Apart from two items in Fig. 7 (widi), all records were to do with ‘up’ in some form: sky, high, rise, moon, sun — even ‘head’. Perhaps all were right, but for the present exercise we might opt for widi to mean ‘sun’ (or equally ‘moon’).

Drawing it together
Back to the beginning then, and 
"war.ka.la we.tin.ne.ger"
wagala widiniga
when the sun rise

The object is to consider the results presented in the tables, to determine if there might be any reasonable matches for the ‘when the sun rise’ original translation.

In Fig. 4 (wagili etc.), the records meaning ‘hair’ seemed unlikely to have anything to do with ‘sun rise’ and could thus be safely discounted. Likewise, too, the meanings of ‘calf’ and ‘shellfish’ could be dismissed. This left the single most likely  possibility: ‘jump’.

In Fig. 5 (wadina etc.), the only records seeming likely candidates were ‘high’ and ‘heaven / sky’, when hyena, black, testicles and all the improbable rest were omitted.

Fig. 7 (widi...) seemed promising. widi was featured with extras: either suffixes, or perhaps additional words. Reflecting on this, it seemed profitable to re-examine the original record, widiniga:

Fig. 8  widiniga

An aside
By the way, the Wiradhuri word for ‘fire’ is wi.
And the Sydney language word for ‘fire’ is gwiyang, which includes the element -wi-.
The sun is a big fire in the sky.
This observation might, of course, be regarded as an entirely irrelevant coincidence — except for the fact that traces of mainland languages keep cropping up in the Tasmanian lists.

A final reflection
If widiniga were perchance two words, widi niga, what might niga mean?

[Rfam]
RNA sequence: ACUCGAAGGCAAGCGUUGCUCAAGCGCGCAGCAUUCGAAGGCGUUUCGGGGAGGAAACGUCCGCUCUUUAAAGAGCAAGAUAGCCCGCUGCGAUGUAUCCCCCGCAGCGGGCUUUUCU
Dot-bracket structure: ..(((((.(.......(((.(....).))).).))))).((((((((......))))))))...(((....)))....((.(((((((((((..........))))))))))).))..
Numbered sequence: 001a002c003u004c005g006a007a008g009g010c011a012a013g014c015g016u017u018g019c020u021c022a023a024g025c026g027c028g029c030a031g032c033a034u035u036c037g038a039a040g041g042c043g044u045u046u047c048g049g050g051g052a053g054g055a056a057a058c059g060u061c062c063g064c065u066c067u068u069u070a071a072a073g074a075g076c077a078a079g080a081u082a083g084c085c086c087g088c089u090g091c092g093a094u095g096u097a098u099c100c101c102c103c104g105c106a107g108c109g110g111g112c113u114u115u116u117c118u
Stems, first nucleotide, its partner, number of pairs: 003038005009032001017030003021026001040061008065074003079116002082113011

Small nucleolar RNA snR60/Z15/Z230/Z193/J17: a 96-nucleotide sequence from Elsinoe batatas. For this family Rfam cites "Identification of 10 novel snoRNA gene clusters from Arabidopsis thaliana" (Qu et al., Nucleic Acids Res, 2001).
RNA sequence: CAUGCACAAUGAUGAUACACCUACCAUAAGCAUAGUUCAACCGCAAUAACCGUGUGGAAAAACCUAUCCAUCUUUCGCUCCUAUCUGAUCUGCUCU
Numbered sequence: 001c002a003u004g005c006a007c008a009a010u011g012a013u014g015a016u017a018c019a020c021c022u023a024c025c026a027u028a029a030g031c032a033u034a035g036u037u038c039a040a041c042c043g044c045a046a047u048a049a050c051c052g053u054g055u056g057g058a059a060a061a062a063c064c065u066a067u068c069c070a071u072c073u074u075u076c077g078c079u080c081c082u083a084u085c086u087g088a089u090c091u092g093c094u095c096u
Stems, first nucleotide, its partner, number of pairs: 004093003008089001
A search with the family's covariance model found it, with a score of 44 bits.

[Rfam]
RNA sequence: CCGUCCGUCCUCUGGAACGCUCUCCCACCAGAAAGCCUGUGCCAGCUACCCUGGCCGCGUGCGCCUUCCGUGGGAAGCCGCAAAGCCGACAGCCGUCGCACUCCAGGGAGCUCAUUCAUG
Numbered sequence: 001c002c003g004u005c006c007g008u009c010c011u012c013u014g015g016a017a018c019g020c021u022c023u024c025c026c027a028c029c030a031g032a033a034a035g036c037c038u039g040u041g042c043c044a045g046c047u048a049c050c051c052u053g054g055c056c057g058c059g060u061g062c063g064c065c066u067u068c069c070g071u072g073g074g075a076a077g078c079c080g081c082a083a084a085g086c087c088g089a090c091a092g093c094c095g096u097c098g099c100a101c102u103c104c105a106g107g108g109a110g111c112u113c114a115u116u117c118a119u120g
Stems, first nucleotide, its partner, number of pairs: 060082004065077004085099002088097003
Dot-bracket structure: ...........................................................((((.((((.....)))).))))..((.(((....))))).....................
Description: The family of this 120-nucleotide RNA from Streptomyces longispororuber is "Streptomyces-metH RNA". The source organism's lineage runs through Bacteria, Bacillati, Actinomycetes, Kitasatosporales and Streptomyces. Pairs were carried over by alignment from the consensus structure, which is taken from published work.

Time for a final search.

Fig. 9 niga

There were more results for niga than shown in Fig. 9, but this last table is a reasonable summary nevertheless. 
It seemed safe to discount the first item ‘bird’ as having nothing to do with the sun, or rising.
It seemed equally safe to reject the last item in the table, ‘this’ for the same reason.  There are many records for the demonstrative ‘this’ in the Tasmanian database, mainly as nigu, nigi, niga and nginigu
This left three items in the middle of the table, ‘there’ and ‘hill’. These could be related: a ‘hill’ might be viewed as ‘over there’. 

So just for fun it was postulated that in this case niga was indeed ‘hill’. 

Tentative conclusion
So how does the original record look now?
"war.ka.la we.tin.ne.ger"
wagala widi niga
when the sun rise

wagala: jump
widi: sun
niga: hill

This yielded a final (and of course possibly erroneous) translation for:
"war.ka.la we.tin.ne.ger"
wagala widiniga
as ‘jump sun hill’.

Fig. 10 wagala widi niga: jump sun hill

The sun jumping over the hill conjures up a new, and charming, way of thinking about a sunrise.


Sunday 19 July 2015

05 July 2015


It is very easy to grab the wrong end of the stick. It is very easy to jump to wrong conclusions. Perhaps that is being done here.

In the early Tasmanian records collected by Plomley:
Plomley, Norman James Brian. 1976. A word-list of the Tasmanian Aboriginal languages. Launceston: N.J.B. Plomley in association with the Government of Tasmania.